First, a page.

Toronto
1 min

Like a big pizza pie

A big fat gay twist on the ethnic comedy

HEARTBURN WITH EXTRA CHEESE. The Canadian feature Mambo Italiano, starring Peter Miller and Mary Walsh, "is a film for folks who like their Italians loud, their gay people lobotomized and the status quo unchallenged." Credit: Xtra files

Hoping that lightening strikes twice, the distributor behind the mega-hit My Big Fat Greek Wedding wants to tempt us with a new set of ethnic stereotypes – and a big gay twist – in the comedy Mambo Italiano.



First the good news. The film is not nearly as bad at the ham-fisted stage play on which it’s based. The bad news? That’s not saying much.



Set in Montreal’s Little Italy, and co-written by Steve Gallucio (author of the play) and director Emile Gaudreault, Mambo Italiano introduces us to the Barberini clan: grumbling papa Gino (Paul Sorvino), worried mama Maria (Quebec star Ginette Reno), neurotic sister Anna (Claudia Ferri) and our narrator, Angelo (Luke Kirby), closeted son and aspiring sitcom writer (a character trait that says much about the film).



Angelo reacquaints himself with high school friend Nino (Peter Miller), a hunky gay cop (someone’s been watching too much porn) who’s also happily closeted. Perfecto! They move in together.



Various family members, including Nino’s battleaxe mother (Mary Walsh, sounding more Russian Mafia than Sicilian widow), conspire to set the boys on the path of hetero happiness. Nino wavers about his sexuality, moves back home and starts dating the overly-confident Pina (Sophie Lorain), who claims an hour is all she’d need to turn to the gay village straight (not with that hair, sister).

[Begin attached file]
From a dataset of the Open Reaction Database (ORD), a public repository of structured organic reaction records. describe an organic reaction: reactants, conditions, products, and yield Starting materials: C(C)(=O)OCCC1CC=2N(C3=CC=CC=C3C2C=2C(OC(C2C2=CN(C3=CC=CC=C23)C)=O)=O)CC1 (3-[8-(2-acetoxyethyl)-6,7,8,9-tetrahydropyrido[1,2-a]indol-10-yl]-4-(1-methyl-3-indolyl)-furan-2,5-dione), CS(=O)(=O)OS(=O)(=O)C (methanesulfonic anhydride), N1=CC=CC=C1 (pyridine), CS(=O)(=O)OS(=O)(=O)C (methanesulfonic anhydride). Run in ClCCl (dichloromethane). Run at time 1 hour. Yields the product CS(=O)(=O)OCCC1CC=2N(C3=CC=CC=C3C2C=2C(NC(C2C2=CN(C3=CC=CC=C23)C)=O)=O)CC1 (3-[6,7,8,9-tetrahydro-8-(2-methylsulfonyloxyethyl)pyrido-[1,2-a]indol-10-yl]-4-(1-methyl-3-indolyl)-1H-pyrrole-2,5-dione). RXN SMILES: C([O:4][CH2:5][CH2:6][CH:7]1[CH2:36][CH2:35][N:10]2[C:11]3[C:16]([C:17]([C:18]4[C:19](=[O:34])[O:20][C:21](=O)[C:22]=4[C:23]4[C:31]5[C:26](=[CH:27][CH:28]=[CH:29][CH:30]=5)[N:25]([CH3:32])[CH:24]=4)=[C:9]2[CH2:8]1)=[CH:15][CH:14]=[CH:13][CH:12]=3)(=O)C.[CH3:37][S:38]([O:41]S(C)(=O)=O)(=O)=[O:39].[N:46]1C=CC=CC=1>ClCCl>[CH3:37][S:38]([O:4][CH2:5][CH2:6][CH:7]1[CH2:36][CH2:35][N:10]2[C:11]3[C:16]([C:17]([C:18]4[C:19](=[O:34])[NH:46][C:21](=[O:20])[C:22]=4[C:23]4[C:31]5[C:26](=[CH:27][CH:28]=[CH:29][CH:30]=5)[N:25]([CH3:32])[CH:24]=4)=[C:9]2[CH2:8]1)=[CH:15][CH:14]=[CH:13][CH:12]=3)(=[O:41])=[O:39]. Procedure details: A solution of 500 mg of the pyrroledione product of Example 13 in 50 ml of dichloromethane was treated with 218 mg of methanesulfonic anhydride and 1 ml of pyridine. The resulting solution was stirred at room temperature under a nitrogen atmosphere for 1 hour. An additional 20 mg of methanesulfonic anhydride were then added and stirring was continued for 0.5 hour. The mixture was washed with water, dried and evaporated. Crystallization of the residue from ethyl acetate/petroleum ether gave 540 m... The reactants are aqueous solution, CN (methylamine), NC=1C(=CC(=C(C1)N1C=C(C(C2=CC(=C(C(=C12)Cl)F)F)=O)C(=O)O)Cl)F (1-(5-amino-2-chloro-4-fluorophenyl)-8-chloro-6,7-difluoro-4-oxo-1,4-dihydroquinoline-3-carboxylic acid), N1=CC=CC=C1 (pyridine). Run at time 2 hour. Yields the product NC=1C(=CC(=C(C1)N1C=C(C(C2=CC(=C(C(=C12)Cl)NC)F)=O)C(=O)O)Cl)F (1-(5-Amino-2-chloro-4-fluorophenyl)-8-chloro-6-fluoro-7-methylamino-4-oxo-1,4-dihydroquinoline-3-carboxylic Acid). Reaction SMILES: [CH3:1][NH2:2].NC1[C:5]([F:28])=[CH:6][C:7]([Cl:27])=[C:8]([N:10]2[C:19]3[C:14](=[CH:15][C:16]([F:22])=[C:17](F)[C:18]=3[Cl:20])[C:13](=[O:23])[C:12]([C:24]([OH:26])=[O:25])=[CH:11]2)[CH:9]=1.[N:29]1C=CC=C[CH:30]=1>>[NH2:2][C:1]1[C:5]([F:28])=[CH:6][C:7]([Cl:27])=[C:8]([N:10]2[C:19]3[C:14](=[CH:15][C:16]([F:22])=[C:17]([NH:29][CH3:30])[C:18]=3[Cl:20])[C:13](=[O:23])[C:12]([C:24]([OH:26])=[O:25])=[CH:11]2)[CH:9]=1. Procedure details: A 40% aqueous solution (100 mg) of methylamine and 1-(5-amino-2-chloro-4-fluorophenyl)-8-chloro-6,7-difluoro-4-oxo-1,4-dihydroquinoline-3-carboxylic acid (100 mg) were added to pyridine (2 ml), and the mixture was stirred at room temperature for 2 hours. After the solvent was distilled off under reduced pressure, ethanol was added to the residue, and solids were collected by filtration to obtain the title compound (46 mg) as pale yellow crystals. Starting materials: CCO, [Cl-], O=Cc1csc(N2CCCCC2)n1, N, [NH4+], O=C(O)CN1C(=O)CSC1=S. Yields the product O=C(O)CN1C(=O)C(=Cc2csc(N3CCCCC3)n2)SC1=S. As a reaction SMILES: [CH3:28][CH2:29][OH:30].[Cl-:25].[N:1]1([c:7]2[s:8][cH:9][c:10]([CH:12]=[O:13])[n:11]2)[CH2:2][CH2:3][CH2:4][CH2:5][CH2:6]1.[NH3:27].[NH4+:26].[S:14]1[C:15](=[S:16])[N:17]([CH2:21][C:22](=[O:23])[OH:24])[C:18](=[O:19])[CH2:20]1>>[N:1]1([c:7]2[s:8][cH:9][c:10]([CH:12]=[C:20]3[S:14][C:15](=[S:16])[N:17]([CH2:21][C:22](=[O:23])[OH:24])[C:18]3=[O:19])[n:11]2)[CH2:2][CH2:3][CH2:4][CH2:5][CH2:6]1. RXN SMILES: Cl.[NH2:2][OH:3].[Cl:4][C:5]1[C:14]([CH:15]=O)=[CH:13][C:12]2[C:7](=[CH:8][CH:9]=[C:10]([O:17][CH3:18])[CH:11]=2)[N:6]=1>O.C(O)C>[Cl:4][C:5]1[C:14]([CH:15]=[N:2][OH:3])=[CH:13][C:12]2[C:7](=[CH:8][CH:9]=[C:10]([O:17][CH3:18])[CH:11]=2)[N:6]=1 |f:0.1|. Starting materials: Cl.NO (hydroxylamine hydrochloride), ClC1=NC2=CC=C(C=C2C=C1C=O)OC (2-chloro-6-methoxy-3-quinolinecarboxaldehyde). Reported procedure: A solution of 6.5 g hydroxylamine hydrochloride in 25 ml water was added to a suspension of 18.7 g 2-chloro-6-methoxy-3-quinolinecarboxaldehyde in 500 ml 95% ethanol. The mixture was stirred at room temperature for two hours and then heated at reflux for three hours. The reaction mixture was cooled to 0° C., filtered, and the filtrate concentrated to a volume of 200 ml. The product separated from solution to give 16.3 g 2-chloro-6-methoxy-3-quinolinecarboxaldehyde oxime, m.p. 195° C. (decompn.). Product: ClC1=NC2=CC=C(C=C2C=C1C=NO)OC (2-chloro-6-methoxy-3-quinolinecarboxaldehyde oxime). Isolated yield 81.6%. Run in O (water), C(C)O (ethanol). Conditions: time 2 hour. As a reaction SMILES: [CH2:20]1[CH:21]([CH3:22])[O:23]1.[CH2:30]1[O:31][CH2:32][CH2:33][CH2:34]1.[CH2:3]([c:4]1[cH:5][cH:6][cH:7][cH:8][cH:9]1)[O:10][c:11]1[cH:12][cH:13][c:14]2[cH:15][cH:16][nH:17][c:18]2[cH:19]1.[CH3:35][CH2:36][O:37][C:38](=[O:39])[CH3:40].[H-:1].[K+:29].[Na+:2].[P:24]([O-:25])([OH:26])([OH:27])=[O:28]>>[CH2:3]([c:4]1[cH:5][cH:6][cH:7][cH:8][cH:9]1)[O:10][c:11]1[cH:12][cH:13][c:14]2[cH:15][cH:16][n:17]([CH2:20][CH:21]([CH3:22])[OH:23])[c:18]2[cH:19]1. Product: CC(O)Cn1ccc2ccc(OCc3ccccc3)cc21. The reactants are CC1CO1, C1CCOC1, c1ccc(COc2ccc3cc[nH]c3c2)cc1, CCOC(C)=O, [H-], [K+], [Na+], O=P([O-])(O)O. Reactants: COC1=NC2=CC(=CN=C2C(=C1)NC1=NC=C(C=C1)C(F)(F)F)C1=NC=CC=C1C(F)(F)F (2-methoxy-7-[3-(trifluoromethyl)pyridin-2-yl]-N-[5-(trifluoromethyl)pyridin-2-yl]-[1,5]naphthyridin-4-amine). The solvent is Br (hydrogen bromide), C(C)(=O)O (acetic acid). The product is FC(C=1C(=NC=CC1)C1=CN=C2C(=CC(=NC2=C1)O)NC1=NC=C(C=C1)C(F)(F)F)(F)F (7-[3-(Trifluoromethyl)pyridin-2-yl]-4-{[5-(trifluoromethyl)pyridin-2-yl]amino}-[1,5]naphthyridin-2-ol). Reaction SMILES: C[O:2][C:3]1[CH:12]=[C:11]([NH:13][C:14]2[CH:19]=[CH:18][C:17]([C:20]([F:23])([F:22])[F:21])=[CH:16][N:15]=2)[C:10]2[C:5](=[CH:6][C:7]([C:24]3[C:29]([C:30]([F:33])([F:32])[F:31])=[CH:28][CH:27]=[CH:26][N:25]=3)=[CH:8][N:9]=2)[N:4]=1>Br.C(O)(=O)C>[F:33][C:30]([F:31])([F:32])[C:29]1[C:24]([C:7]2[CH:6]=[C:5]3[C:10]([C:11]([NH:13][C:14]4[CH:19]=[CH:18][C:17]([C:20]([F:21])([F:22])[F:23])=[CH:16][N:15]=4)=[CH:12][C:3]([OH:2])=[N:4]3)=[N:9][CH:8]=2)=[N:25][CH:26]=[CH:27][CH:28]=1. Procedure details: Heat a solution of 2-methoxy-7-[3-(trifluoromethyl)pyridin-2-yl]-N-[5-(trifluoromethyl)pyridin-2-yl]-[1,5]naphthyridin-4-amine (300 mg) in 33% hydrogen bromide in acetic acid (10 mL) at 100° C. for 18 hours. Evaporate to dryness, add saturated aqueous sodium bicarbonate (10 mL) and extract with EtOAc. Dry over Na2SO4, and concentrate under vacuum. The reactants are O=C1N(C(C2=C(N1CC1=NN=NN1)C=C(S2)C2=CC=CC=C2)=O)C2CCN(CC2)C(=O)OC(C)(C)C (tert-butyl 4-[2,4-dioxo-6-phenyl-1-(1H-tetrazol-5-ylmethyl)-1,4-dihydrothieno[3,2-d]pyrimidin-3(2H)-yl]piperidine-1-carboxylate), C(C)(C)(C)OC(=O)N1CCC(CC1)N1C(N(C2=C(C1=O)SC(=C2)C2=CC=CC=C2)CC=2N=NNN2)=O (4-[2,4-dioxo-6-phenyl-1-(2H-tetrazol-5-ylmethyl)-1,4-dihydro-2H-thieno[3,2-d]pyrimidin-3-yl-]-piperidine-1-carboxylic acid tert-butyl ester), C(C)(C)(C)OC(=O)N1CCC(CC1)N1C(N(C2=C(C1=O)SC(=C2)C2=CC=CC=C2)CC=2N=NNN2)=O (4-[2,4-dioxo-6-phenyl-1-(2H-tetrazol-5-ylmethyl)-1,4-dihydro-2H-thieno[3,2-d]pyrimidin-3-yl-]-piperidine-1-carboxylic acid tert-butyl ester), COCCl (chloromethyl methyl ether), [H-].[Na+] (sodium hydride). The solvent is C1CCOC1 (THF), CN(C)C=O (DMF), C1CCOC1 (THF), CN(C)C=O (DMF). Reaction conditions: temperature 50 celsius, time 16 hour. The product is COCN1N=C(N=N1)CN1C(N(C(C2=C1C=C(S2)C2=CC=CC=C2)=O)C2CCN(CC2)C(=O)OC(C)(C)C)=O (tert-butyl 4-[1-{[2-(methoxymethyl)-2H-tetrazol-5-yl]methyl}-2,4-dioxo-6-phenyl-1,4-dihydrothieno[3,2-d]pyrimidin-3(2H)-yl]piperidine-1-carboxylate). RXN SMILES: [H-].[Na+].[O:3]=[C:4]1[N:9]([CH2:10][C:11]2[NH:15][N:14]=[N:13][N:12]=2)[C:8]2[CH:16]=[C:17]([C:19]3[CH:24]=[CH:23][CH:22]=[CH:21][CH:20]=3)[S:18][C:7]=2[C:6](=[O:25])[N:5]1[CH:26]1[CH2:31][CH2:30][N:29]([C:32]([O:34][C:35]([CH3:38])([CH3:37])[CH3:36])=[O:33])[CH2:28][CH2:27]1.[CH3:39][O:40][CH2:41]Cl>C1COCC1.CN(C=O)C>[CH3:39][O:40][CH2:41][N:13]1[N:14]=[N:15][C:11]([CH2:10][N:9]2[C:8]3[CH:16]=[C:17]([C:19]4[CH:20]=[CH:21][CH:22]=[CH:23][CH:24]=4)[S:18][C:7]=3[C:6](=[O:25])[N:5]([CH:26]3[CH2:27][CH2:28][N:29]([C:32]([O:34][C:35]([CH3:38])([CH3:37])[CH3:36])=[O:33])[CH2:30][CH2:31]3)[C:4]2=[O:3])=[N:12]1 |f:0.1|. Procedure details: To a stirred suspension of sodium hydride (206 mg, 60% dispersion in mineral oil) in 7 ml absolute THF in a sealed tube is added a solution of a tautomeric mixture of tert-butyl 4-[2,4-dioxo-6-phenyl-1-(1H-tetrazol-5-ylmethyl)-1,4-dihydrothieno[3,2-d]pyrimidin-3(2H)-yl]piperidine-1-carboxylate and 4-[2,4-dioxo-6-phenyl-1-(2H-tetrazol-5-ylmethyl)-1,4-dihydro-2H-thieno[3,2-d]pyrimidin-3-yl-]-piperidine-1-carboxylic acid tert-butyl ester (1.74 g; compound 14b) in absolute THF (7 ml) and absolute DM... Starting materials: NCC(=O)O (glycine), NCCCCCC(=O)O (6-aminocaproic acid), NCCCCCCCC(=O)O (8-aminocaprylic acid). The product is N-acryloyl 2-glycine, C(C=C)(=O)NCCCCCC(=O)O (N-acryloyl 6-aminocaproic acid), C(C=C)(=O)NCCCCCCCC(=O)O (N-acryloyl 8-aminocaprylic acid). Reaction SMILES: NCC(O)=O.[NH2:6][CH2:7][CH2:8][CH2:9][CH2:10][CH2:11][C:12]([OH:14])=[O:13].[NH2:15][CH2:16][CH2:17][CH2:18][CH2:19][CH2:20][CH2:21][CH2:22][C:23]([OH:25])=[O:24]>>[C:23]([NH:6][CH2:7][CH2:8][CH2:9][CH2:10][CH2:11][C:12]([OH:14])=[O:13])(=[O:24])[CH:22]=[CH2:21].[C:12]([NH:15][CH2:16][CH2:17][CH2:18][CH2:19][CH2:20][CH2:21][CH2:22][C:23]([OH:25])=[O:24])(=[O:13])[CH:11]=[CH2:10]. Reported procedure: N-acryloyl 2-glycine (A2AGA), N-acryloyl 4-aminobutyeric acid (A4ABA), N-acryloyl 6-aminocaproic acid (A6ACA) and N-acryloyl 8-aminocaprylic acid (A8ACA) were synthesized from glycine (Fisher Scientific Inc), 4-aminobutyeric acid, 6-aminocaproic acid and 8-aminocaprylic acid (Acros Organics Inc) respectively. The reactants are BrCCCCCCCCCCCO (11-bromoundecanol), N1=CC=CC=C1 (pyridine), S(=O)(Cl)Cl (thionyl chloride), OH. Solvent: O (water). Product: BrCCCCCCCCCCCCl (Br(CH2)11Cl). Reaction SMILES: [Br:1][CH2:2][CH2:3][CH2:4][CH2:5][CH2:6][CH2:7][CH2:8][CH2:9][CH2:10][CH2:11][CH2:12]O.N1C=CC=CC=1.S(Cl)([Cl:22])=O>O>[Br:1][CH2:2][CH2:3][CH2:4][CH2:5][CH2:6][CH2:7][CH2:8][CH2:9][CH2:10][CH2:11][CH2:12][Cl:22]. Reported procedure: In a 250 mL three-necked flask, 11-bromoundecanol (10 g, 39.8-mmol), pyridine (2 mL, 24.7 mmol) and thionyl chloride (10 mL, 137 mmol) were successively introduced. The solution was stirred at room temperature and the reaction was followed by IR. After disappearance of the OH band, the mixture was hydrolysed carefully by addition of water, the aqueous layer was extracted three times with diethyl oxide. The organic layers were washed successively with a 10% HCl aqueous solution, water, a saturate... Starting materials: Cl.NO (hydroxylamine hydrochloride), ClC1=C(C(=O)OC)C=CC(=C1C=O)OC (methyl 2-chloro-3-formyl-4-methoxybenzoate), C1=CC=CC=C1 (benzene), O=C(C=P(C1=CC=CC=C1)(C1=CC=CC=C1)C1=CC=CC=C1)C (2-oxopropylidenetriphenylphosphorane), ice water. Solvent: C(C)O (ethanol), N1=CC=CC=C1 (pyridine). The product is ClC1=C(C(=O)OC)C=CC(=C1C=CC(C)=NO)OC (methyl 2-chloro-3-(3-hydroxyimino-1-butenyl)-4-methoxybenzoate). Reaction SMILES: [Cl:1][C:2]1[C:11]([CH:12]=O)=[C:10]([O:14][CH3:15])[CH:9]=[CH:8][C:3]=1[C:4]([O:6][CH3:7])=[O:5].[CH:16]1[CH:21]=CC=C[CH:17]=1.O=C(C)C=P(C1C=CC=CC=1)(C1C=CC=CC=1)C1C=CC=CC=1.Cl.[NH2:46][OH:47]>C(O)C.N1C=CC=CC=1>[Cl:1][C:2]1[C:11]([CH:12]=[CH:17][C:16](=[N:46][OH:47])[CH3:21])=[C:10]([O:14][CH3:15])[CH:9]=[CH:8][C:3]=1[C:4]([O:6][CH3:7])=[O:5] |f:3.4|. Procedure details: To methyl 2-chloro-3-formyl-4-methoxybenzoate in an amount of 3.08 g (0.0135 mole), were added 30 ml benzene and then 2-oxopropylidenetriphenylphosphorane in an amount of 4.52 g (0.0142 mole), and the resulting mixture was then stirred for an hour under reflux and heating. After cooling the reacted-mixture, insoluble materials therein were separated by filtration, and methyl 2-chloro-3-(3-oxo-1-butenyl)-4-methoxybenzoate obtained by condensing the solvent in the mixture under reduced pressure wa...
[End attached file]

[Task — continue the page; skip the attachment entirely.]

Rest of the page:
Angelo, meanwhile, pines, vents his anger towards his parents (in a mean-spirited scene that will surely test audience sympathies) and tries to figure out what this “being gay” thing is all about.



Well-acted by a cast of pros (although, as the besieged lovers, Kirby and Miller have minimal chemistry), the breezy pace and kitschy design sets up the film as an enjoyable, lighthearted romp that’s reminiscent of the French hit film Amelie.



But there’s a nasty streak running through Mambo Italiano, evident when Angelo volunteers at a gay crisis line and mocks the callers.



This is a gay movie that really isn’t made for gay people. Already a huge hit in Quebec, and soon to be released on hundreds of screens in North America, this is a film for folks who like their Italians loud, their gay people lobotomized and the status quo unchallenged. Basta, already.



* Mambo Italiano gets a gala screening at 6:30pm on Sat, Sep 6 at Roy Thomson Hall and a regular screening at 9:30am on Sun, Sep 7 at the Uptown.